Getting the youth On Back Track

Getting the youth On Back Track


The numbers tell it all. Around 23.4 % of the country’s population is made up of young people, specifically those between the ages of 15 and 29 years.

Generally, a target of private companies and advertising, they are conspicuous by their absence in the political sphere; they are, in other words, under represented at local government and national government level. Whether it is because of their disenchantment with the political process, we do not know. What we do know is that this segment is both passionate about social causes and dispirited by a lack of means of advocating and achieving those causes.

Insaaf Mohideen, at present the Chief Investment Officer for one of the largest international sovereign funds in the world and adviser, in his own words, to 12 of the world’s most powerful and influential billionaires, thinks this is regrettable. He gives two broad reasons: one, that most investments heading into Sri Lanka are diverted to large scale infrastructure projects that enrich government officials over ordinary citizens, especially the youth; and two, that consumption patterns in Sri Lanka have largely alienated the youth from their surroundings. According to him we have everything: a country, rich in resources, a mature democracy that has developed over the last 30 years, and a stable economy which does not face the vagaries of frequent elections and by-elections that other countries in South Asia face.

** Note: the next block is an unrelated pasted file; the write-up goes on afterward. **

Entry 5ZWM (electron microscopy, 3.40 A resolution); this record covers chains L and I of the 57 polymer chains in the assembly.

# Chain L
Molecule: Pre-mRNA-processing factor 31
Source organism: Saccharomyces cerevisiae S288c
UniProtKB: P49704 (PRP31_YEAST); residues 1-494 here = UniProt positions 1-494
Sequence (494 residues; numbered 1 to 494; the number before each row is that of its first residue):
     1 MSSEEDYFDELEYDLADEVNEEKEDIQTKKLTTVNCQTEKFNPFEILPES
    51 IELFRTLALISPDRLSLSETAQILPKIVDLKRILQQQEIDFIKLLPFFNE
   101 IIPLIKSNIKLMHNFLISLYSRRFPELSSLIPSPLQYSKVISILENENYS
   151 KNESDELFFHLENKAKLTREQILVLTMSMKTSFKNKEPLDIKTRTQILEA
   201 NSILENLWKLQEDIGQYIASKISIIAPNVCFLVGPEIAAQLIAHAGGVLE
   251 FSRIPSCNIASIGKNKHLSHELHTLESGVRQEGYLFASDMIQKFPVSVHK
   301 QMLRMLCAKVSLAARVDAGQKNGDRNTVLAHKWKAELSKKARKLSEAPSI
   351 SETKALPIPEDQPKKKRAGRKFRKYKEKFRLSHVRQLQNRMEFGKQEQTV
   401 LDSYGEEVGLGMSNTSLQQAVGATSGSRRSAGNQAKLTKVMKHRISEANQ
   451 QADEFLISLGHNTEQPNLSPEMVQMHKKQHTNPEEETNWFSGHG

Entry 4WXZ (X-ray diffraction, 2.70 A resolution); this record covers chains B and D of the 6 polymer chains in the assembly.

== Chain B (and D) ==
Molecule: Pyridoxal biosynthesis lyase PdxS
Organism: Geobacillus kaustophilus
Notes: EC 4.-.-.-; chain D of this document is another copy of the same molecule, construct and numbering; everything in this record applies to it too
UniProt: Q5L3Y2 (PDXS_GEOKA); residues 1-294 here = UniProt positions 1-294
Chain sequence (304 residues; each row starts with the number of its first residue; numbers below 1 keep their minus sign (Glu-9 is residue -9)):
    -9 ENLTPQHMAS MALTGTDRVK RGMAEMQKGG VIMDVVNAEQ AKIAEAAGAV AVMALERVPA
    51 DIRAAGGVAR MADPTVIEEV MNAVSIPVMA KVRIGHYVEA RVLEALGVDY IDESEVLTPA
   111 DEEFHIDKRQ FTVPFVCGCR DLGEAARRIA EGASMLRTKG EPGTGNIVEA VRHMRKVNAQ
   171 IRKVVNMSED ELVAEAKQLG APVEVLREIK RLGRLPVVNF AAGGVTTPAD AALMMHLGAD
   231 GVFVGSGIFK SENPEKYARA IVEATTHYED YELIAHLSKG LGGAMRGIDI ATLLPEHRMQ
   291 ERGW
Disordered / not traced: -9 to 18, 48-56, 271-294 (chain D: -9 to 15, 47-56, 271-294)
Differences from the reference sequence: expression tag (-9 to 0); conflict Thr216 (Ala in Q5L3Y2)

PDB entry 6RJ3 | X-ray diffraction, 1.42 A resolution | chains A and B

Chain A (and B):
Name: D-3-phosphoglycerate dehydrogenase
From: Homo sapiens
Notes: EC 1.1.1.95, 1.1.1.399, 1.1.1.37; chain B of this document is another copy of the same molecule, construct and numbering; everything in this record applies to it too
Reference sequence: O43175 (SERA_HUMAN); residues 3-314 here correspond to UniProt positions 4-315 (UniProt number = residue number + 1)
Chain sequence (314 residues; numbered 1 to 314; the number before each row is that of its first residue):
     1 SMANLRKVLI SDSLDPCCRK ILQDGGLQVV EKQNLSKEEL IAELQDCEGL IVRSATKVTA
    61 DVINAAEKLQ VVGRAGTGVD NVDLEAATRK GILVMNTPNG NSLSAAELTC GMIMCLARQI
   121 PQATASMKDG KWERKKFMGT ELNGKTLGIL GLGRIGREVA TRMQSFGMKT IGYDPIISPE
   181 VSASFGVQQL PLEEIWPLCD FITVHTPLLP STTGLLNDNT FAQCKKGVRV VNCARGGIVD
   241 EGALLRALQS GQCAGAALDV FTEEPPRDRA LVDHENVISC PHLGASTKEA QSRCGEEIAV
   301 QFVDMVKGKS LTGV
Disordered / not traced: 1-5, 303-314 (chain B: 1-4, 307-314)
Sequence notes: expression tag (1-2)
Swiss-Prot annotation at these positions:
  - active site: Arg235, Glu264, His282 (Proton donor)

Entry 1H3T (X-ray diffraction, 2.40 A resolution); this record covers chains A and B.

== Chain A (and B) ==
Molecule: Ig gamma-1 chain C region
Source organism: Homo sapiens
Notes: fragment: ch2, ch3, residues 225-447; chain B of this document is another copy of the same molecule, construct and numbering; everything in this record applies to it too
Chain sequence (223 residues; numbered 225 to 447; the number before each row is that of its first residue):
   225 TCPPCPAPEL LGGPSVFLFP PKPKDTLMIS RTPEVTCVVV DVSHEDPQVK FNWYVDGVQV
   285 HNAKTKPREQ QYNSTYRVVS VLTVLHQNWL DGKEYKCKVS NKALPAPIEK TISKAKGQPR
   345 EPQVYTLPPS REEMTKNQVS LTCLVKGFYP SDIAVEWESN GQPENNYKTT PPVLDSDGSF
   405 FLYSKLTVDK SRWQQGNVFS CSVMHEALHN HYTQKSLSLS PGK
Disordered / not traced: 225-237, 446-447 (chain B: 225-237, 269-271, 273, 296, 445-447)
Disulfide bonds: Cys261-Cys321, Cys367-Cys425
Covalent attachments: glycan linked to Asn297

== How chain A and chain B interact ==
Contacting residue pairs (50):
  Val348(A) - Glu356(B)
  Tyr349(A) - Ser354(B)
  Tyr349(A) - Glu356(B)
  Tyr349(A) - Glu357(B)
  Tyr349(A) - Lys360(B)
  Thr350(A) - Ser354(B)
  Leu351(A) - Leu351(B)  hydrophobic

Start ups

The problem is that the youth, even with these advantages, have failed to keep up with their counterparts from the rest of the region, indeed the world. “They don’t dream big because they feel let down,” Insaaf tells us, sitting down for an interview with OSL Magazine, adding, “While this is not an excuse, I can understand why they’re unwilling to think outside the box.”

For Insaaf this problem is felt most acutely when it comes to the field he’s been working in for more than 25 years: finance, or more specifically start-up finance. According to him, Sri Lanka, because of the economy’s heavy tilt towards Foreign Direct Investments and infrastructure projects, still hasn’t reached the ranks of India, where grassroots level start-ups are more the norm than the exception and where investments are centred on young businessmen.

“Think of it this way. Most start-ups which appeal to the millennial and Generation Z youth population happen to be multinational. I’m talking about the Uber generation here. Whenever there’s a localised investment of that sort, it’s almost always a copy of a multinational start-up. I’m not saying this can’t bring benefits to the economy, but then with what you guys have in this country, you can achieve so much more. Several years ago we were able to release capital to such ventures as Virtusa, which is a grand success story today. But we have not been able to tap into such a potential thereafter. Why? Here. I must say, the main reason has to be that the youth feel disconnected from their county. You can’t blame them, since no one’s listening to them. That is why we’re trying to bring them back into the game.”